On Monday, Malaysia lodged criminal charges against the bank. The country’s attorney general said he would seek a fine well above the $2.7 billion allegedly stolen by two former Goldman bankers and a Malaysian financier named Jho Low, whom U.S. prosecutors accuse of conspiring to loot the fund. – Wall Street Journal

Initially the talks between the Taliban emissaries and a team led by U.S. envoy Zalmay Khalilzad as well as officials from Pakistan, Saudi Arabia and the United Arab Emirates were just set to last one day, but a Taliban spokesman Zabiullah Mujahid confirmed the meetings would continue through Tuesday. – Washington Post

Russia said on Monday it had built new barracks for troops on a disputed chain of islands near Japan and would build more facilities for armored vehicles, a move likely to anger Tokyo after it urged Moscow to reduce its military activity there. – Reuters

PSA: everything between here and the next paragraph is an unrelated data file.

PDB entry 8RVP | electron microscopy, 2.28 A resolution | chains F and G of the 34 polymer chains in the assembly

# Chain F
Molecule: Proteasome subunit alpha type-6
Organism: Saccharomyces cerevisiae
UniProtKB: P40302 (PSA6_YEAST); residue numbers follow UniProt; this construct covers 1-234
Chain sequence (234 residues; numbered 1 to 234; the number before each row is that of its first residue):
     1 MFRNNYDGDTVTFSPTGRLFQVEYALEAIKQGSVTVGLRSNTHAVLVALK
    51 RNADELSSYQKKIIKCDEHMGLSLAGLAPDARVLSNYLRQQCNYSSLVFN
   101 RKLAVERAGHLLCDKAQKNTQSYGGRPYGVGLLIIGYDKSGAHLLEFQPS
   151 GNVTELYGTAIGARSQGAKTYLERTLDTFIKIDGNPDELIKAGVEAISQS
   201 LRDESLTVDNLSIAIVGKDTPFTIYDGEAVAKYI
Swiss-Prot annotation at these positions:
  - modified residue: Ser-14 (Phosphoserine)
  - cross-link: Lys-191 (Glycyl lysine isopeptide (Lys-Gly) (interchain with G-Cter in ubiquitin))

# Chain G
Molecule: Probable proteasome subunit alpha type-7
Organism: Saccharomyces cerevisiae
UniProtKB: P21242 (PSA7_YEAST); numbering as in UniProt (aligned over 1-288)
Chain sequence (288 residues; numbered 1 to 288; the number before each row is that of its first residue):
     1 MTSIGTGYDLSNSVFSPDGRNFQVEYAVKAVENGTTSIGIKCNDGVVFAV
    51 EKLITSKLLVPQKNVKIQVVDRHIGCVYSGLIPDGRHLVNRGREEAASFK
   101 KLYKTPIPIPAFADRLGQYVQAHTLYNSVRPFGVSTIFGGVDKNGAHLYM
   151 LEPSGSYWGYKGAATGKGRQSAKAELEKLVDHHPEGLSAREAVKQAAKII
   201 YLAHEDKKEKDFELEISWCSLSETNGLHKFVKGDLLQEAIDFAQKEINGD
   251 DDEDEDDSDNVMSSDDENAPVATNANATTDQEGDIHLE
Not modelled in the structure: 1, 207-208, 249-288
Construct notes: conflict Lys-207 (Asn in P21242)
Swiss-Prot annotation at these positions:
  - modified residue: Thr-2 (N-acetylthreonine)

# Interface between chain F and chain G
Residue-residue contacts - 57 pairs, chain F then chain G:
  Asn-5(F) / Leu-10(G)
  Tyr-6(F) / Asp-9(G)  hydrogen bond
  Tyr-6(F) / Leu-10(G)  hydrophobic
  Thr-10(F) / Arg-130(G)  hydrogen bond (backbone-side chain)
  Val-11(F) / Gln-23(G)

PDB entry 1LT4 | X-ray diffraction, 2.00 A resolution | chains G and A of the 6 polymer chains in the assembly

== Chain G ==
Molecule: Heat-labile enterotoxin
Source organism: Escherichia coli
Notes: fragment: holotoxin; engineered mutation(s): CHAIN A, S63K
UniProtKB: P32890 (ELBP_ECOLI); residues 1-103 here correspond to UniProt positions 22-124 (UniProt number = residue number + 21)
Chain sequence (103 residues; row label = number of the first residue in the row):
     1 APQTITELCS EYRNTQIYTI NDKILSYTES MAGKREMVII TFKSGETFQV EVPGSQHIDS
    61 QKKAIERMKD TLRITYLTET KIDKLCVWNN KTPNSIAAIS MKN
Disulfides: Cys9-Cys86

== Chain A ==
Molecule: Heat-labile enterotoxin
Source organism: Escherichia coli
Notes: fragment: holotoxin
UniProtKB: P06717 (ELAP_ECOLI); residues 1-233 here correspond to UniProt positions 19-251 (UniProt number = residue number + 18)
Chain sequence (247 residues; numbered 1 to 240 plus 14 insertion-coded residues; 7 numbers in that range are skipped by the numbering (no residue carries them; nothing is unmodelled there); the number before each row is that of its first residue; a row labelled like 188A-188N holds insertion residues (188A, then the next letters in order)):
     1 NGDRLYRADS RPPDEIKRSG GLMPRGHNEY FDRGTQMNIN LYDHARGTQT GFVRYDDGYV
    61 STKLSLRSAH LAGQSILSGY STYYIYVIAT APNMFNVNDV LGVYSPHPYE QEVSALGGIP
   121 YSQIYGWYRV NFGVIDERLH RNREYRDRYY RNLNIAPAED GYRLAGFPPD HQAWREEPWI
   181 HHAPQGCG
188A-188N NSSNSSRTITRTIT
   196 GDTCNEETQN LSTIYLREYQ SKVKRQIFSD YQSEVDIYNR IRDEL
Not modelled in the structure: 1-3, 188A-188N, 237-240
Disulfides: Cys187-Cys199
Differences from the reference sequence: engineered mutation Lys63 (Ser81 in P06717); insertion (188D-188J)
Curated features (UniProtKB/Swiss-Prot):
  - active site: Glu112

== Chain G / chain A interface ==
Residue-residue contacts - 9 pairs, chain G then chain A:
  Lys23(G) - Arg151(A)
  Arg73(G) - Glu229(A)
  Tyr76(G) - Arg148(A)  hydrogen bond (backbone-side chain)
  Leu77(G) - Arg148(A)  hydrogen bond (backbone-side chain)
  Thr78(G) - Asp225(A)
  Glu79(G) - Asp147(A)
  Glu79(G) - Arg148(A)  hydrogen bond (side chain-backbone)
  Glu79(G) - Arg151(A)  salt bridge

One of South Korea’s largest human rights groups will strip Myanmar’s de facto leader Aung San Suu Kyi of its 2004 prize because of her “indifference” to the atrocities against the Rohingya minority, organisers said Tuesday. – Agence France-Presse


U.S. and Ukrainian officials called Monday for tougher measures against Russia over its seizing of three Ukrainian naval vessels in the Black Sea. The incident late last month caused Kiev to declare martial law but drew little more than condemnations from Western capitals. – Wall Street Journal

A Russian influence campaign ahead of the 2016 election used a range of social-media platforms to suppress African-American voter turnout and boost Donald Trump’s presidential bid, while relying more on Instagram than previously known, according to two independent studies released on Monday. – Wall Street Journal

Months after President Trump took office, Russia’s disinformation teams trained their sights on a new target: special counsel Robert S. Mueller III. Having worked to help get Trump into the White House, they now worked to neutralize the biggest threat to his staying there. The Russian operatives unloaded on Mueller through fake accounts on Facebook, Twitter and beyond, falsely claiming that the former FBI director was corrupt and that the allegations of Russian interference in the 2016 election were crackpot conspiracies. – Washington Post